Hundreds of gay couples got married in Michigan on Saturday after a federal judge ruled that a decade-long ban on same-sex marriage was unconstitutional.
But on Sunday, the US Sixth Circuit Court issued a temporary stay on the ruling, putting the ban on same-sex marriage back into effect until Wednesday.
Marsha Caspar, 52, and Glenna DeJong, 53 (pictured), were the first couple to be married in the state. So, along with the 300 other couples that got married on Saturday, Marsha and Glenna now have no idea where they legally stand.
To make matters worse, Gov. Rick Snyder refuses to say whether the state will recognize the marriages performed during the brief period when gay marriage was legal on Saturday.
Speaking to USA today, East Lansing Mayor Nathan Triplett said “I think it’s a dramatic failure of leadership on the governor’s part. This is a hotly contested issue of public policy that’s being debated. To refuse to participate in a serious discussion about the ramifications of his administration’s policies on this issue, I think, is irresponsible.”
Snyder, a Republican, doesn’t have a great track record on gay rights. In 2011, he signed a law denying health benefits to civil partners of state employees, defending it as a “cost-cutting” measure.
He’s also been quoted by Democratic spokesman Zack Pohls as having said during a 2010 TV debate with WXYZ-TV, that “on gay marriage, marriage is between a man and a woman.”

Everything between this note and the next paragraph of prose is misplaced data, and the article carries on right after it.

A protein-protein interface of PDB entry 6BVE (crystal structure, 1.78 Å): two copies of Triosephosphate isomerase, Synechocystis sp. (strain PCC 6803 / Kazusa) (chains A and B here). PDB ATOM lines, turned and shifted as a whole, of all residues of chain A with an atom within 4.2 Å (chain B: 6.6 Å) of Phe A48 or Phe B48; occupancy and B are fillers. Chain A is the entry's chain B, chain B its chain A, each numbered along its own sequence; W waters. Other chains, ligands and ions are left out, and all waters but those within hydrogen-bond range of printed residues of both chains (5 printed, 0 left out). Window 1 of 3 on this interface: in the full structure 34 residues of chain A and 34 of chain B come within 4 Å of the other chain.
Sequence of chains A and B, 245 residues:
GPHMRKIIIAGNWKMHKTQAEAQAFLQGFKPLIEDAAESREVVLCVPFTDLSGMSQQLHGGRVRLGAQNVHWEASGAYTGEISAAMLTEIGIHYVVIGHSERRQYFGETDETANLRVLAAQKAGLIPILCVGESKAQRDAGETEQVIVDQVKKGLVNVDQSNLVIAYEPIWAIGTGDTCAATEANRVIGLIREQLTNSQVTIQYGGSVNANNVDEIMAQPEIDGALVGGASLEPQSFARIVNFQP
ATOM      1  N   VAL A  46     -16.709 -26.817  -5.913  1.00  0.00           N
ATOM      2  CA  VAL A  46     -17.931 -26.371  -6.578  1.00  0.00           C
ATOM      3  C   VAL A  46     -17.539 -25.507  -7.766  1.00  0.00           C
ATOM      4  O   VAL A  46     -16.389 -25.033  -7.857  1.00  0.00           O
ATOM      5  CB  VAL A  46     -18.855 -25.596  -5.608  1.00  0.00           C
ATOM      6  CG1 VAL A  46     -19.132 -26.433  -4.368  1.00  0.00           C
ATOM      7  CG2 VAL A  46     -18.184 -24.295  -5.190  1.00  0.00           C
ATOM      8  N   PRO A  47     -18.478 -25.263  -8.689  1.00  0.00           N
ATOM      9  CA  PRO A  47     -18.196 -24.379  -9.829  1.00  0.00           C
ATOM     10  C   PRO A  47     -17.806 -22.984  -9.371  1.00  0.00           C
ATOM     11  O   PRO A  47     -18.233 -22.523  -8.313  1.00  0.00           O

The District Court’s judgement comes back into effect on Wednesday, when the temporary stay (legal term for delay) expires.
A very similar situation happened in Utah in December, when over 1,000 gay couples got married after a similar initial striking down of the same-sex marriage ban as unconstitutional. But 17 days later, the U.S. Supreme Court intervened and issued a stay.
Jennifer Chapin-Smith, one of those married on Saturday, was thrilled to announce her marriage to Alexi Chapin-Smith on Sunday. “Everybody at first said, ‘Congratulations.’ Then they said, ‘What’s going on?’ I said, ‘I really don’t know.”
Speaking to USA Today and the Detroit Free Press, Jennifer, a Quaker said: “We’re already married in the eyes of God and our religious community, our family, friends and our neighbors. It’s just the state of Michigan that wouldn’t recognize reality. It’s frustrating. Why can’t the state recognize what is real and truthful?”
The team at Queerty wish all the married couples of Michigan all the best for the future, and hope for a quick resolution.